Folding Phones and their Batteries – Futuristic or Futile?

There have been a lot of interesting developments to come out of this years’ Mobile World Conference (MWC). From Nokia’s not-so-secret penta-camera to the dystopian future-esque feature of folding phones, you’d be forgiven for feeling like the future is now for cellphones.

Folding cells appear to be the hot new thing in the world of tech. But does double the screen mean double the battery? Will the batteries themselves be flexible? We check out the top two contenders.

Samsung Galaxy Fold  – $1,980

Image: Samsung Website

Samsung were the first major brand to announced at their Galaxy Event – and the phone will follow shortly. If you’re willing to pay big for it, you’ll be able to get your own Fold on April 26th.

The phone will feature a 4.6” HD+ Super AMOLED Cover Display (21:9) and a 7.3” QXGA+ Dynamic AMOLED Main Display (4.2:3). There will also be six cameras: one on the cover, two for the main and three on the rear.

Huawei Mate X – $2,600

Image: Huawei Website

Not even a week after the Samsung announcement, Huawei countered with their own thinner foldable phone.

It features an 8″ unfolded OLED screen (2480 x 2200 resolution). When folded, this becomes a 6.6″ front panel and 6.38″ back panel. It carries on using Leica’s brilliant cameras, with a 40 MP Wide Angle Lens, a 16 MP Ultra Wide Angle Lens and an 8 MP Telephoto.

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Which Battery System is Likely to be Better?

All that extra screen deserves a decent battery.

Samsung has stated that they’re using a 4380mAh (typical) battery, whilst Huawei has gone with 4500 mAh (Typical).

It makes sense that the bigger phone would have the bigger battery, but neither capacities seem quite adequate. A 4,380 mAh battery may seem a lot, but Samsung’s recently-announced Galaxy S10 5G has a 4,500 mAh battery with a smaller screen. It’s not difficult to see the issues here, even before you realise that the Fold can simultaneously run three apps.

While the Huawei folding phone battery isn’t much bigger, especially considering the increased screen size, it does have an impressive 55W SuperCharge feature. Huawei say this means your phone will reach 85% charge in 30 minutes. It looks like even if the batteries aren’t capable of lasting all day, the Huawei will outperform the Samsung by charging far more quickly.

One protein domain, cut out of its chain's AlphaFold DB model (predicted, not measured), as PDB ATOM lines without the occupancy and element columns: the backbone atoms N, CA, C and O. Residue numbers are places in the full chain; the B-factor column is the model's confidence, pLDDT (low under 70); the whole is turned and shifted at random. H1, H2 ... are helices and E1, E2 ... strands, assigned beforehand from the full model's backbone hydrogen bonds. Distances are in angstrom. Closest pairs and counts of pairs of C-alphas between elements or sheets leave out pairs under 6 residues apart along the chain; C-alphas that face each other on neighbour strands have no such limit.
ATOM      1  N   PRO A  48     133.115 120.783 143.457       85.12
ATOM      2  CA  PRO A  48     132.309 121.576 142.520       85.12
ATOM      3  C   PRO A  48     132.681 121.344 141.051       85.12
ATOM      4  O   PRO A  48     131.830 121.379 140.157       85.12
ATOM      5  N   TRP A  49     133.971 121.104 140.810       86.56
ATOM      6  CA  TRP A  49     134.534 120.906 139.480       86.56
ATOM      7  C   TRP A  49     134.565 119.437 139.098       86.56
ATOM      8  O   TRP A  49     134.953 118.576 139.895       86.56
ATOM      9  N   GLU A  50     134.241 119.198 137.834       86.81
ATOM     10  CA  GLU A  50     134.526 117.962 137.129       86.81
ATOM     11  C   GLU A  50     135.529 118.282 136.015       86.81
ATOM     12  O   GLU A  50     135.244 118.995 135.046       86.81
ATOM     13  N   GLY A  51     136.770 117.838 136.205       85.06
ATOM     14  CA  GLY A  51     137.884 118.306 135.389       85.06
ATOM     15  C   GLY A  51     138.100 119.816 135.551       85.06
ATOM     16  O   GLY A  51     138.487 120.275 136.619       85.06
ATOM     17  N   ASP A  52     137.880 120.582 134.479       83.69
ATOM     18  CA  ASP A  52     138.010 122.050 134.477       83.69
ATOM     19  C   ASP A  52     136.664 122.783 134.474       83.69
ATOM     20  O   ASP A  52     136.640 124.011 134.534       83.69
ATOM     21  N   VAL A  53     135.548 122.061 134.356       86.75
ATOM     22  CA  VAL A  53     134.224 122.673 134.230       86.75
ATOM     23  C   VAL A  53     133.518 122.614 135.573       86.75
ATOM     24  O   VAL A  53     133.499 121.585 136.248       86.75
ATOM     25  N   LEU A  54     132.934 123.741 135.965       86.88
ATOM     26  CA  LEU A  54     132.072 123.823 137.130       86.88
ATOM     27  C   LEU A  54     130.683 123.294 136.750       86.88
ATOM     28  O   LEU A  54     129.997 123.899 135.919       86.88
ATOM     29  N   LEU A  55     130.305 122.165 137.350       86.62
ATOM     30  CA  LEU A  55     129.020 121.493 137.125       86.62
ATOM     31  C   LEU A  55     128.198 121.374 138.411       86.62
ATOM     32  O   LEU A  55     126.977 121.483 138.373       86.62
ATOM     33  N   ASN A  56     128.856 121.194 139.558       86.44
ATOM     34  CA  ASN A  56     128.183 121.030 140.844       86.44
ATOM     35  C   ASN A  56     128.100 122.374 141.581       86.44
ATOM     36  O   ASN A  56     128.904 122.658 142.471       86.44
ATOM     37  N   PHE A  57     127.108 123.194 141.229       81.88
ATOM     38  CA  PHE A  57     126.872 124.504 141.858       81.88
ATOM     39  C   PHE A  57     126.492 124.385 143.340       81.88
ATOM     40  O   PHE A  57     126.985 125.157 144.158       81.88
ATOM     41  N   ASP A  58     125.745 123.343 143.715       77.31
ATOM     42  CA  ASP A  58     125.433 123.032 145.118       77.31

That being said, it will be hard to judge the battery life until reviewers have got their hands on the phones.

Flexible Batteries

It was rumored last year that Samsung’s folding phone battery would be curved and flexible.

This didn’t happen. Instead, both companies opted to have two batteries – one either side of the fold. This isn’t as innovative as you could hope, but it appears the best that can be achieved at this time.

This is because battery technology advances slowly. While scientists have been developing flexible Li-Ion batteries based on the human spine, this technology is still in the prototype stage. While the demand is there, the abilities of such batteries are behind at the moment. Indeed, Samsung’s own attempts a few years ago only produced a 210mAh version.

Moreover, even with the ‘spine-like’ battery there is still an element of rigidity. To fold with the intensity needed by these phones the batteries would have to almost bend in half. We don’t know about you, but the idea of a battery snapping as you bend your phone doesn’t sound pleasant…

Image: Yuan Yang/Columbia Engineering

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So Our Advice For A Decent Folding Phone Battery? Wait a while…

Ultimately, we suggest that you stick with your boring old non-folding phones for now. Folding phones are an expensive unknown, especially whilst the companies are figuring out how to power the phone properly. Until a decent folding phone battery is created, though, there is some good news: they will be great for the portable charging industry.

If you don’t have a fold but need a portable charger, follow our Instagram: @ravpower

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